Poetic, gripping, and unarguably unique, No One Is Talking About This by Patricia Lockwood is a novel on social media that we didn’t know we needed. Lockwood has taken a now well-worn, over-analysed aspect of modern society, and injected it with an impressive poignancy. What follows is a novel that crosses genres, stomping unapologetically through the barriers of language to offer a different perspective on what it truly means to be plugged in, and alive.
Make no mistake – this book will not appeal to all. Lockwood’s stream of consciousness-style prose takes a while to warm to, especially during Part One, when the narrator’s concentration is barely held together by a loose interest in the world around her, focused instead on the constantly evolving ‘portal’ (her term for social media), and the deluge of imposing voices.
Part One gives us a sense of who the narrator is in an outward sense – she is witty, portraying herself as someone tapped in and embracing this internet culture, however strange and absurd. She gains sharp fame through her ridiculous viral posts on the portal, after which she is invited to speak on various topics while travelling the globe. On the surface, it is a life that seems fun and enviable, but we also get the feeling that something is missing.
In being so engrossed in the sporadic mind of the portal, the narrator’s mind and writing are often hard to decipher. Distant, yet peppered with reflections on humanity, there are clearly multiple sides to her personality that she is struggling to portray and/or control. Initially, she is a difficult and frustrating character to come to terms with. Although her musings are funny and make you pause for thought, we are itching for something behind the funny analyser of memes and content mill.
While Part One reads like a series of loosely connected phrases and thoughts, intentionally mimicking the portal and therefore having the desired effect, Part Two of No One Is Talking About This taps into the vulnerability of existence and the meaning behind it all.
The narrator is faced with unimaginable heartbreak and drifts away from her virtual comfort blanket for the literal support of family. The days move much slower – time is far more precious in this new situation she finds herself in. Lockwood’s skills as a poet come into full effect during these passages; the intensity of the love the narrator feels for her niece is breathtakingly described. I felt completely pulled in by the grief and also snatches of happiness, the normalcy among the fear.
This delicate and innocent figure, unscathed by the madness of society, seems to offer a fresh perspective for the narrator when it comes to establishing her purpose. Overnight, she becomes needed on a whole other level – and she too needs something from this fragile life. The depth that was perhaps missing from the previous pages is realised. A tender tale of grief follows, and I especially loved the way Lockwood described the intimate, physical connections between the narrator and child. These small moments of touch were extraordinary, on so many levels.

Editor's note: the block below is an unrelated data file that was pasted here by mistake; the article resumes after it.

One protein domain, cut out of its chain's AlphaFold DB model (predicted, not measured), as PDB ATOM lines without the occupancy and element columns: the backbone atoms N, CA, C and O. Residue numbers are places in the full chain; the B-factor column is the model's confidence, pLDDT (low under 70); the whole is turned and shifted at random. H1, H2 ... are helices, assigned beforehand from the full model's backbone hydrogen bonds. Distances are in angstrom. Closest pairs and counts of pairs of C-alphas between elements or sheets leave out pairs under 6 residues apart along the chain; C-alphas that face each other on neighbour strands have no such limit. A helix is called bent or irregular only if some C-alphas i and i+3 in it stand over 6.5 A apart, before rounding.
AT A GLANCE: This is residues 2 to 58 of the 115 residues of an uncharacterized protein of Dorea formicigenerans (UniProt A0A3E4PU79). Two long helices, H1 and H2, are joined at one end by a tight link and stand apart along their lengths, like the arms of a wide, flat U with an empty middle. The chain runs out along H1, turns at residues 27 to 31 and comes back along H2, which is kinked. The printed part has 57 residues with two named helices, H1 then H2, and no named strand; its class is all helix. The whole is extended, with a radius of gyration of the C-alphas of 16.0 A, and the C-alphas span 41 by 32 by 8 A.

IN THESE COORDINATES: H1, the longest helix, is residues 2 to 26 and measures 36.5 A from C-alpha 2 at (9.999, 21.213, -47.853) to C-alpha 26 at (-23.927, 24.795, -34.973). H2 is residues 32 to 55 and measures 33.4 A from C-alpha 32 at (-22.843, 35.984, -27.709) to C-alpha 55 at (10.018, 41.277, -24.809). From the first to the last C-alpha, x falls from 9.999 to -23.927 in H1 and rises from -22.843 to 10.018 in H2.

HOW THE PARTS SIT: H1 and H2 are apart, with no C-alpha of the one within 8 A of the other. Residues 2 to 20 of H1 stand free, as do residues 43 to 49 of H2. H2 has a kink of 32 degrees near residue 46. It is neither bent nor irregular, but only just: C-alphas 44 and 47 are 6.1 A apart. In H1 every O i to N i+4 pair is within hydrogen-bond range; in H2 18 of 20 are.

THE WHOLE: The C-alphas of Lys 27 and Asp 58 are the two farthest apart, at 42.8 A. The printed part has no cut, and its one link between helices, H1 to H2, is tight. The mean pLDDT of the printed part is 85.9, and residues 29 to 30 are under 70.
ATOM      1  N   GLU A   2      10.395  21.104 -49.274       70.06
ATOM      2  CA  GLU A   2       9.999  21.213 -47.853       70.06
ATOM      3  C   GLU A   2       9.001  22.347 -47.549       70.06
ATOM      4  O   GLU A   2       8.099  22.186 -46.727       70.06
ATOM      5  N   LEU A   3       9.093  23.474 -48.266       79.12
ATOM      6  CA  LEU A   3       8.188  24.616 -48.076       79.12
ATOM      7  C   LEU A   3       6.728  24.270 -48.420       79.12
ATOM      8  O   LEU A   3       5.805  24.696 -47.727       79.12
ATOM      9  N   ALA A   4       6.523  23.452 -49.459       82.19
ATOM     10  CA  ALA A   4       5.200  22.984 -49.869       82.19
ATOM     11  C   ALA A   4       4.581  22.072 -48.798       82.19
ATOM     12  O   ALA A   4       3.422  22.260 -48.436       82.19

Because of this split, the novel does indeed present itself as two different stories. I’m not sure how I felt about this. On one hand, it was interesting to see the comparison between the Part One and Part Two narrator and to witness her transformation as she moves away from the portal and reconnects with reality when tragedy strikes. After the event, she struggles to dip back into the portal, finding herself disconnected and overwhelmed by the voices she used to not only be a part of but largely command.
However, the two sections could easily function as successful, interesting narratives in their own right, without necessarily the need for each other. Instead, I had entirely different reading experiences over the course of one sitting (the novel is short enough to be read in just a couple of hours), moving from enjoyment at the witty analyses of something I know well, to sadness at the beautiful portrayal of the loss that follows. While this isn’t necessarily a bad thing, I can’t help but wonder if this was the author’s true intention, to divide them so dramatically like this.
Nonetheless, No One Is Talking About This is unarguably an unforgettable and impressive book, and surely a triumph of a debut novel from Lockwood. The style and content will divide readers, but it will spark conversations. The delicately written scenes still linger in my mind, and I’ve no doubt that this Women’s Prize Shortlisted book is a worthy and mighty contender.
No One Is Talking About This is published by Bloomsbury Books and is available here.
Patricia Lockwood is an American poet, novelist, and essayist. Her memoir Priestdaddy was named one of the 10 best books of 2017 by The New York Times Book Review. In 2021, her debut novel No One Is Talking About This was released to critical acclaim.
Reviewed by Mariah Feria
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